Obama should pardon Aaron Swartz … and Bradley Manning

by John Quiggin on January 15, 2013

I was planning this post yesterday, but other events intervened[1]. I woke up this morning to see that Corey had already written my post, but with the opposite conclusion. Corey’s 1905 analogy is a good one. Obama is not a “good father standing above the fray”, but the ruler who gives orders to Cossacks like Carmen M. Ortiz. The vindictive pursuit of Aaron Swartz is of a piece with the Obama Administration’s whole approach to the security state, from drone assassinations to the persecution of whistleblowers (Obama is worse even than Bush in some aspects of his civil liberties record).

But the Czar had choices[2], and so does Obama. Under current procedures, the White House must respond to a petition with 25 000 signatures, and the answer in this case must be “Yes” or “No’. So, this is one of the very few ways that Obama can be pushed to take an explicit stand one way or the another on an issue he prefers to address through leaks and ambiguities.

A pardon for Swartz, however qualified, would undercut the case for severe punishment (including, possibly, the death penalty) of Bradley Manning and others. It would amount to an acceptance that Swartz’ motivation in seeking the free distribution of information was a noble one, and that his offences should have been judged in that light. Perhaps some people would see it as exonerating the state, but I think more would see it as a signal of a new direction, and a precedent to be followed.

A refusal or evasion would serve the same function as the Czar’s orders to his Cossacks in 1905. Those who still believe Obama’s pledge to run the most transparent administration in history would see the reality, and might be moved to protest a bit more.

fn1. Among them, a stoush with a silly Oz politician
fn2. I don’t want to refight the whole “individual in history” debate, but Nicholas could have chosen to meet Father Gapon, could have promised reforms and could have delivered at least some of them. And, in the light of subsequent events, it would have been far better for him, his family, his class, and just about everyone else in Russia had he done so.

The State Should Not Pardon Aaron Swartz

by Corey Robin on January 15, 2013

There is a petition seeking the pardon of Aaron Swartz. It states, “President Obama has the power to issue a posthumous pardon of Mr. Swartz (even though he was never tried or convicted). Doing so will send a strong message about the improportionality with which he was prosecuted.” I understand the sentiment that underlies the petition. But I think it is wrong-headed and misplaced. It grants the state far too much.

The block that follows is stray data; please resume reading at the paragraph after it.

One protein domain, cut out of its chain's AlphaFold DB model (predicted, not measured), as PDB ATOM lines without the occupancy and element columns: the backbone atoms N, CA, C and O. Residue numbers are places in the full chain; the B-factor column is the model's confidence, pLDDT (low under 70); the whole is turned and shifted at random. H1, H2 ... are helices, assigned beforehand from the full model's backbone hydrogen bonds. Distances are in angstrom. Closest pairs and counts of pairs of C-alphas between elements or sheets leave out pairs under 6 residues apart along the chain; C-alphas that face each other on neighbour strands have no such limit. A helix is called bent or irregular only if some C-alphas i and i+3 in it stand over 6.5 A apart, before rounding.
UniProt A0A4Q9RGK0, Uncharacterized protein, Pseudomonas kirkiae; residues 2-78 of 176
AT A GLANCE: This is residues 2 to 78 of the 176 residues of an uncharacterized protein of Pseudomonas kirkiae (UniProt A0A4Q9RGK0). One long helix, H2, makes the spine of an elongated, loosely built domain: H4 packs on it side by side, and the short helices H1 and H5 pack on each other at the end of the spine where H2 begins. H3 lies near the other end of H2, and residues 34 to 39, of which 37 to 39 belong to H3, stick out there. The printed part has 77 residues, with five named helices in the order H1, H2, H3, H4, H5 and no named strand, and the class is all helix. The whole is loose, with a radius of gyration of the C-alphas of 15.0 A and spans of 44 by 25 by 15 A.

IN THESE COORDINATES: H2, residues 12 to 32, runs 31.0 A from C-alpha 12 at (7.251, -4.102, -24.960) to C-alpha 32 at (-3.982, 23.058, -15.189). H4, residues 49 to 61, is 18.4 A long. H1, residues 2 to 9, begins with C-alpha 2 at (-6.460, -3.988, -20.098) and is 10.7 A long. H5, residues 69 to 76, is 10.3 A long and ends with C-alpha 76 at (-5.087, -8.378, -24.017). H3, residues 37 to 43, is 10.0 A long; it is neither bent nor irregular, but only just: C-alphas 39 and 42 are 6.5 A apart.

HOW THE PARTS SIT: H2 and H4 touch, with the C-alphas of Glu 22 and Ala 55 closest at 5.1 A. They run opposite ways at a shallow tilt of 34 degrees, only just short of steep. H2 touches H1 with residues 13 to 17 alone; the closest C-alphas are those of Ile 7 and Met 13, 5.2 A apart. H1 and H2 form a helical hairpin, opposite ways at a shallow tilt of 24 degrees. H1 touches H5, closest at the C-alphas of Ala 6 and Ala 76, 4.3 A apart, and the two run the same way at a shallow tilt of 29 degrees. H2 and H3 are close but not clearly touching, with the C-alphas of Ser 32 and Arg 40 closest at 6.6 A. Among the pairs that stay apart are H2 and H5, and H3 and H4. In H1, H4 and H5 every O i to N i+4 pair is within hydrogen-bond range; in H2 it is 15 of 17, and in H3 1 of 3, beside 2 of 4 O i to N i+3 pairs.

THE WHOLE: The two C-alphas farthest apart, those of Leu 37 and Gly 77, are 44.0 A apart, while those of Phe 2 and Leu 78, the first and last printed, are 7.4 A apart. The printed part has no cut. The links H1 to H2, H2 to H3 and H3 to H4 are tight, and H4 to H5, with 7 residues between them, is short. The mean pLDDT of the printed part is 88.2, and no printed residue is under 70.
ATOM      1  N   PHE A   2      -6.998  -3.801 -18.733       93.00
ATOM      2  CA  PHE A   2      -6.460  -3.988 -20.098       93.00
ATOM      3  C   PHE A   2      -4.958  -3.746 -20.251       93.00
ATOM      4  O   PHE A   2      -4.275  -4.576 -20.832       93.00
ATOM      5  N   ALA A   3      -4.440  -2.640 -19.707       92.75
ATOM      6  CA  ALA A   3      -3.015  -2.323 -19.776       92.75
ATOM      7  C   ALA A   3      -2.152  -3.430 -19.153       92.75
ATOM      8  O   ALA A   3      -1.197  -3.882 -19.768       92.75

It’s not simply a matter, as some have claimed to me on Twitter, that Swartz was never tried nor convicted of a crime; Ford, after all, pardoned Nixon before he was tried and convicted in the Senate could be charged, tried or convicted in a court of law. The real issue is that in the court of public opinion, Swartz is the innocent—no, the hero—and the state is the criminal. It is the state, in other words, and not Swartz’s supporters, that should be seeking a pardon—from Swartz’s family, from his supporters, and from the public at large. Though, I hasten to add, it should never receive one.

Asking the state to pardon Swartz doubly empowers and exonerates the state. It cedes to the state the power to declare who is righteous and who is wrong (and thereby obscures the fact that it is the state that is the wrongful actor in this case). The petitioning language to Obama only adds to this. The statement depicts Obama as somehow the good father who stands above the fray—much like how the Tsar was depicted in the petition of the Russian workers who marched with Father Gapon on the Winter Palace in 1905 and were summarily slaughtered.

Pardoning Swartz also would allow the government, effectively, to pardon itself. As my friend Michael Pollak pointed out to me, “Under our laws, Swartz was still innocent. Therein lies the crime of what the state did to him. This would remove it.” I would merely add that even if Swartz would have been (or had been) found guilty under the law, Michael’s stricture would still hold.

I want the death of Swartz, and the prosecution that helped produce it, to hang around the neck of the state for a very long time. If the state wishes to remove it, let it start by curbing its prosecutorial zeal, of which Swartz was sadly only one victim.